Long COVID-19 killed more than 3,500 Americans, first CDC study shows

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Long COVID-19 has played a part in killing 3,544 people in the US, according to a government study that suggests how severe SARS-CoV-2’s impact may remain after the pandemic era passes.

Deaths from the syndrome peaked in February and were more common among men than women, according to an analysis of death certificates as of October 7 conducted by the Centers for Disease Control and Prevention’s Division of Vital Statistics.

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Almost eight out of 10 long COVID-19 deaths were in White people, with Black people the second most-affected group at about 10 percent of the total.

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COVID-19 infection itself has killed more than 1 million people in the US, according to the CDC. Comprising immune, cardiac, and brain disturbances among others, long COVID-19 has no approved treatments and has affected as many as 23 million people in the US at varying levels of severity. While Harvard University researchers have estimated the disease may cost the $3.7 trillion, the CDC estimate is the first of deaths to date.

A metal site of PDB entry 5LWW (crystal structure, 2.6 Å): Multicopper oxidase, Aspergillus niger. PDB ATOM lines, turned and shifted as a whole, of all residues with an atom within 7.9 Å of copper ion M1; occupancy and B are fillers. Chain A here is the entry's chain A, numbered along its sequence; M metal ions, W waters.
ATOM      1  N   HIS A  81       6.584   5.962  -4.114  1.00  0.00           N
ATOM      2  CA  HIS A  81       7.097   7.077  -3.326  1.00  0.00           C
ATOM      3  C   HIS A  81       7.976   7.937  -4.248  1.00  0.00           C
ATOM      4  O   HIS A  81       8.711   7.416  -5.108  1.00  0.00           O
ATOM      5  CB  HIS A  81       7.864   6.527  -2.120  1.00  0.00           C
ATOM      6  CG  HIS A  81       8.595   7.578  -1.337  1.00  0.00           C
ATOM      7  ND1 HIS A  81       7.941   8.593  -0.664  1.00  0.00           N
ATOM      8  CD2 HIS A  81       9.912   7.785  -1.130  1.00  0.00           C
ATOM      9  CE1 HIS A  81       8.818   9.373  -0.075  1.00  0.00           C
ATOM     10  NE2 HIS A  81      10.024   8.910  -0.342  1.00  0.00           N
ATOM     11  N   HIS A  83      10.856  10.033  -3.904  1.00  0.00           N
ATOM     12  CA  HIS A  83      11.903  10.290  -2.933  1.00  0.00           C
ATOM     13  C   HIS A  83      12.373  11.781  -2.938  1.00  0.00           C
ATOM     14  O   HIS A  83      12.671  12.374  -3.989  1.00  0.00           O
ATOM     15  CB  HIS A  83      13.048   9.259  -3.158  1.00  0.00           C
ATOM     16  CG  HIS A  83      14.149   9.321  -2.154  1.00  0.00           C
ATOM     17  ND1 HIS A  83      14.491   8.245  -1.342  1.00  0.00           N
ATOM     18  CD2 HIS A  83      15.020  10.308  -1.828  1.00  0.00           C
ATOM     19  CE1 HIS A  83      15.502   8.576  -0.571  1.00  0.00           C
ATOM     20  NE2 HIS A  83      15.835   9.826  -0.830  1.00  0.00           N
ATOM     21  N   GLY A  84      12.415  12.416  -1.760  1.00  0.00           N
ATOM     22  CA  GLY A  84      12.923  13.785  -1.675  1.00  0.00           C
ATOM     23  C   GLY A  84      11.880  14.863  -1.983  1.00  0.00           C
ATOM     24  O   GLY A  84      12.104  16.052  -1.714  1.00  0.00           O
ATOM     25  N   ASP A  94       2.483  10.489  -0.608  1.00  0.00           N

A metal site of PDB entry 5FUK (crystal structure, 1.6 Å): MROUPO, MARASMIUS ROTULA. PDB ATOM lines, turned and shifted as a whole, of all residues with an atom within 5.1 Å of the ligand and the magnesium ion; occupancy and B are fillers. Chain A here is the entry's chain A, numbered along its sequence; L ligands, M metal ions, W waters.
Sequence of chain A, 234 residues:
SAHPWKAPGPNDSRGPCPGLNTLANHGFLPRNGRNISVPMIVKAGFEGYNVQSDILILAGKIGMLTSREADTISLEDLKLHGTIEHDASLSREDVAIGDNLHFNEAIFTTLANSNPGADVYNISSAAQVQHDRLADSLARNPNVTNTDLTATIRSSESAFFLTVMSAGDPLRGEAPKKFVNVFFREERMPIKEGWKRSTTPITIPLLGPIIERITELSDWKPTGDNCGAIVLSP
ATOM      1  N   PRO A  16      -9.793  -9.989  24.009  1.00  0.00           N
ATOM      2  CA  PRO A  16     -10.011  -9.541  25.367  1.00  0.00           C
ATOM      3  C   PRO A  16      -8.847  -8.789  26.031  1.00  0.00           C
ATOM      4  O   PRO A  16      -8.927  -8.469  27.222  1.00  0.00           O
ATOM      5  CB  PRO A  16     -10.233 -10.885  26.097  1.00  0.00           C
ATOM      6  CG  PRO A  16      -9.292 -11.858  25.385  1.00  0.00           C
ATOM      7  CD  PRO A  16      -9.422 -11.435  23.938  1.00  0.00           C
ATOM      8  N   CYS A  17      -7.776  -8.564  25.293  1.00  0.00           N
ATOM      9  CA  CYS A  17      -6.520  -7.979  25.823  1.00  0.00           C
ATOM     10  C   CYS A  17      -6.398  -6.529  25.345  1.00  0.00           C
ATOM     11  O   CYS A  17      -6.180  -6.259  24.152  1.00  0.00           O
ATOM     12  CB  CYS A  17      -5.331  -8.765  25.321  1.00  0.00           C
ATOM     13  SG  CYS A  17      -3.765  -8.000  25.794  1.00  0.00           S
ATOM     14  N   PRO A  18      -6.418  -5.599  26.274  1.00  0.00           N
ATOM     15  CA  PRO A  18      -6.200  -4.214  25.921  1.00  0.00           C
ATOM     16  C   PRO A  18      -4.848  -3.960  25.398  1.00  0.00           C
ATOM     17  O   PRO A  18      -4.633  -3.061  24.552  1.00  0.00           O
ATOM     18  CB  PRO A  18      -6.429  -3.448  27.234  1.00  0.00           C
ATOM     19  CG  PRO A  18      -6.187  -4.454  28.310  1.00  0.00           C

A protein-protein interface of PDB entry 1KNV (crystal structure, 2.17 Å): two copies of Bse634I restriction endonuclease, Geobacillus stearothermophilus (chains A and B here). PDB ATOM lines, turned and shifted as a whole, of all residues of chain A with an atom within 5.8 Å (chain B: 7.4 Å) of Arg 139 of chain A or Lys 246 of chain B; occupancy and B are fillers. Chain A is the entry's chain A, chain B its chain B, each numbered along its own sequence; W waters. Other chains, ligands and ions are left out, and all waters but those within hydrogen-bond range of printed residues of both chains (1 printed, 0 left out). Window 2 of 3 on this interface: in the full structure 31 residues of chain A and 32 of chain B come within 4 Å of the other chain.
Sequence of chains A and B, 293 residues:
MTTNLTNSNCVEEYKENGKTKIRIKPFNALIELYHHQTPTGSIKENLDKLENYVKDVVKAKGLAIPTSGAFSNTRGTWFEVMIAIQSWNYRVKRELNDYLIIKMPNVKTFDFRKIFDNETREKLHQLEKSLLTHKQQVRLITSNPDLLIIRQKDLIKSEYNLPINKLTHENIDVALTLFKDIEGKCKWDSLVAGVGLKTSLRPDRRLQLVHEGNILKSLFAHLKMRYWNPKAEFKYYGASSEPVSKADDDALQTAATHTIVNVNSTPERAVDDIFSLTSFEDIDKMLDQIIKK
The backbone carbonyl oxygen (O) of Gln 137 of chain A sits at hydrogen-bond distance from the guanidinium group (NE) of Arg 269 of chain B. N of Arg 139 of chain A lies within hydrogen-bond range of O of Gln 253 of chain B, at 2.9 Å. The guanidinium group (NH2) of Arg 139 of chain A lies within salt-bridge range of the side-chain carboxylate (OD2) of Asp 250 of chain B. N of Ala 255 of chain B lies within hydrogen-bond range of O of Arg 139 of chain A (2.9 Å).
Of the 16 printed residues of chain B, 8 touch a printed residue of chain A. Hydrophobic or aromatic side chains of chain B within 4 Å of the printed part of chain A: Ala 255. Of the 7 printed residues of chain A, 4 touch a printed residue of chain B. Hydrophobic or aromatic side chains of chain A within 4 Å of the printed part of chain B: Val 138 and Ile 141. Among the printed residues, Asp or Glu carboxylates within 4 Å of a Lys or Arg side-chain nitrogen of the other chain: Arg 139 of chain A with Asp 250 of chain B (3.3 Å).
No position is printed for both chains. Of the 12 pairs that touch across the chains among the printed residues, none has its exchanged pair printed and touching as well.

Numerous academic institutions and research organizations are studying the disease to find the best ways for prevention and treatment, as it still remains a mystery. While there is some evidence that long COVID-19 is less common in people who have been vaccinated, the condition can appear in people who have suffered mild or severe coronavirus infections.

Symptoms of long COVID-19 can include the moderate, such tiredness and brain fog, to the more serious, including respiratory and heart issues.

The vast majority of long COVID-19 deaths were among older people, with about three-quarters in people 65 and older. There is no diagnostic test for long COVID-19, as its cause isn’t well understood. The researchers looked at US death certificates for a variety of terms used to describe long COVID-19, such as “chronic COVID-19,” “long haul COVID-19,” “long hauler COVID-19,” “post-acute sequelae’ of COVID-19.

Read more: Long COVID’s link to suicide: Scientists warn of hidden crisis among sufferers

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